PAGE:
Another banner year for the Sundarbans River Terrapin
September 12, 2022
For the third straight year, the survival prospects for one of the world’s most endangered freshwater turtles, the Sundarbans River Terrapin (Batagur baska), have improved substantially.
Recently we reported on a flurry of nesting activity at the breeding center at Bhawal National Park in Bangladesh, where six females laid clutches of eggs, including¬†a new female acquired late in 2013. Facility manager A.G. J. Morshed and caretaker Nurul are happy to report that a total of 48 hatchlings¬†have emerged from those six clutches. Though this number is slightly down from last year’s total, it is still a significant achievement in that we now have the genetic contribution ‚Äì 20 hatchlings ‚Äì of a new female bloodline. Special efforts were again made to carefully control incubation temperatures so that both sexes are hatched. Special thanks are extended to Rupali Ghosh, Peter Praschag, Toni Weissenbacher and Brian Horne for their careful monitoring of the situation, both remotely and on site.
Meanwhile in India, Shailendra Singh reports that 55 hatchling¬†B. baska¬†have emerged from three nests at the Sajnekhali facility in West Bengal. This brings the total production for 2014 to 103 hatchlings. Since 2012, a total of 270 hatchlings have been produced from both of these programs, a testament to the hard work of dedicated staff in India and Bangladesh, who often work under trying and adverse conditions.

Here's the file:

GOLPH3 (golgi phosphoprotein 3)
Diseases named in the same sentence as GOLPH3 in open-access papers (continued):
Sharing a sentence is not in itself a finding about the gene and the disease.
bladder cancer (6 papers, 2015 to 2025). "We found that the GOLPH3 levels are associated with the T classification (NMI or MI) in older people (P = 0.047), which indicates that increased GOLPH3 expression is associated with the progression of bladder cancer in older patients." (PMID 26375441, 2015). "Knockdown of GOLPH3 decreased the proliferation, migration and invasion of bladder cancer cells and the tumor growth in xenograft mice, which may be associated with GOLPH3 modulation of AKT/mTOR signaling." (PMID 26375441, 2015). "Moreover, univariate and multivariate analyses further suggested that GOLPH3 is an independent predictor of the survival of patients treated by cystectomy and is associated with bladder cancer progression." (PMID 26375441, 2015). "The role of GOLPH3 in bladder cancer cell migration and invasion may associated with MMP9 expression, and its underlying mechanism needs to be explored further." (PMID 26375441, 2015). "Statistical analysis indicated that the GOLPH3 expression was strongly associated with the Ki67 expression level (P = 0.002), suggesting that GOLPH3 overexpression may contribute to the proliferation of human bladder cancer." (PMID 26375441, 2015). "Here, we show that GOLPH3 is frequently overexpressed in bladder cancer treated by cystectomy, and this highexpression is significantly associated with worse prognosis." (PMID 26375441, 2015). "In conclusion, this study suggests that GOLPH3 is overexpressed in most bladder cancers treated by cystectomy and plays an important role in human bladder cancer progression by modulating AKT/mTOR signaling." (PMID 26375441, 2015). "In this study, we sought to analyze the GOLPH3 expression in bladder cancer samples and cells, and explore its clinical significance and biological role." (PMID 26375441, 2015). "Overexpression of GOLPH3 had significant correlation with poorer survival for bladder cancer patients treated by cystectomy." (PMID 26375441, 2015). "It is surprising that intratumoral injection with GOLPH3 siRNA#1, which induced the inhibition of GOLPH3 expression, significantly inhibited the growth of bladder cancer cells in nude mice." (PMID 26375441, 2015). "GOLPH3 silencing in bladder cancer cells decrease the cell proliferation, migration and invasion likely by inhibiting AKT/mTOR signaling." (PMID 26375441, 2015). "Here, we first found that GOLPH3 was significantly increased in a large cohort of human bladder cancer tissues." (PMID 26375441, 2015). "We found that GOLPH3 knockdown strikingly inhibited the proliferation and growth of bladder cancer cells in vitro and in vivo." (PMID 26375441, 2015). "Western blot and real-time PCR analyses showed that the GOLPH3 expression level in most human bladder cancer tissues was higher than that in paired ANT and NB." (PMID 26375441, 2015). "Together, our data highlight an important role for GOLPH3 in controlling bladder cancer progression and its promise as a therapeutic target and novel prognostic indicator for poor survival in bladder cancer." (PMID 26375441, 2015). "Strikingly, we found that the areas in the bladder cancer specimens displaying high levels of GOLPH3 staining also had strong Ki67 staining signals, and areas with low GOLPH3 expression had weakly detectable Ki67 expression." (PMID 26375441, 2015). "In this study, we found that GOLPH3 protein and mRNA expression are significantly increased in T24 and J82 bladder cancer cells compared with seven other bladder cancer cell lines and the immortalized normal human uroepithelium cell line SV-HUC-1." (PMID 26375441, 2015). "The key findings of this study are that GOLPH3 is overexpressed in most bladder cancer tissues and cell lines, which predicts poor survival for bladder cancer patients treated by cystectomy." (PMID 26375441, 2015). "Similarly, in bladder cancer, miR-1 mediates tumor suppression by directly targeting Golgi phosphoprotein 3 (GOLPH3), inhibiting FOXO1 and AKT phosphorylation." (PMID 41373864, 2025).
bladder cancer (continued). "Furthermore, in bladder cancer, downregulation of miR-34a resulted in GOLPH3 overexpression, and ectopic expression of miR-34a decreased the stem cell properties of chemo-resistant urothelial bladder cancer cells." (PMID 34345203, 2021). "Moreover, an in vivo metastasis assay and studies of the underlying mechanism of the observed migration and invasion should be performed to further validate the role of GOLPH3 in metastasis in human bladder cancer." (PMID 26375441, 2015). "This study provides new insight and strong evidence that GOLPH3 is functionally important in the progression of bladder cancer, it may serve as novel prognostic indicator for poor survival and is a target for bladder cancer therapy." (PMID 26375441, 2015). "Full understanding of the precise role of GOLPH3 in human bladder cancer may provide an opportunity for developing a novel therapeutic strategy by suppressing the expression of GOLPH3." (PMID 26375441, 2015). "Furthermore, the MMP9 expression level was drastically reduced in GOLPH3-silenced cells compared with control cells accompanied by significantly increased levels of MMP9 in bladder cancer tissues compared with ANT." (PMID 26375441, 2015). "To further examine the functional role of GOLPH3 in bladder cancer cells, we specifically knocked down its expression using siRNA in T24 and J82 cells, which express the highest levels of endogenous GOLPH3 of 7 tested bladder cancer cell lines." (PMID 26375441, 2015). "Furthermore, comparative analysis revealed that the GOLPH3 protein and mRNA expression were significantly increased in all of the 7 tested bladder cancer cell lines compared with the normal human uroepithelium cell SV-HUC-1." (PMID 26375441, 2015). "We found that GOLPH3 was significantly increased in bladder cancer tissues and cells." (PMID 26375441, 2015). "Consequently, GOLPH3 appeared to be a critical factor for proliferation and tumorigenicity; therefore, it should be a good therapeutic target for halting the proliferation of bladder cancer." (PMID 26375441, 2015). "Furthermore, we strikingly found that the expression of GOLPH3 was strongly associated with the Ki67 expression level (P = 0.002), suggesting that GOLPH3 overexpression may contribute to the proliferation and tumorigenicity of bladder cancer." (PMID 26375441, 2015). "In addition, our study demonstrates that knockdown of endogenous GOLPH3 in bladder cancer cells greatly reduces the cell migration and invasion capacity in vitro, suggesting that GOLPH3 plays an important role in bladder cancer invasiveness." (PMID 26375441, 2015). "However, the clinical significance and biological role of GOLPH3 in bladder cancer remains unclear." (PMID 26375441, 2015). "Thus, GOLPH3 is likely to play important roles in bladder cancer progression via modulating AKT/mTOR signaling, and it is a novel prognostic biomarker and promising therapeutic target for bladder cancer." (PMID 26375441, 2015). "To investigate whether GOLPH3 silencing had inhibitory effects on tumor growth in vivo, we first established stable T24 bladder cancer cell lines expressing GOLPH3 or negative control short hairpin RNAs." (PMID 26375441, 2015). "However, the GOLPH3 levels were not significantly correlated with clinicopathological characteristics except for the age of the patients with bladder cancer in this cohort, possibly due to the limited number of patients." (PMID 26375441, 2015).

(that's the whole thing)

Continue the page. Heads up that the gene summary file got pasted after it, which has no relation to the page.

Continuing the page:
In Bangladesh, the Project Batagur baska recovery program is jointly managed by IUCN Bangladesh, Vienna Zoo and TSA. In India, the West Bengal Forest Department works hand in hand with TSA India who provide technical oversight and training. Both of these programs have seen major advances in 2013 ‚Äì 2014 with financial support from SOS ‚Äì Save Our Species. New breeding and juvenile rearing facilities have been built, and field surveys bring us closer to identifying new nesting populations or potential release sites. For their ongoing support, we are also grateful to the Columbus Zoo for this program’s remarkable success.
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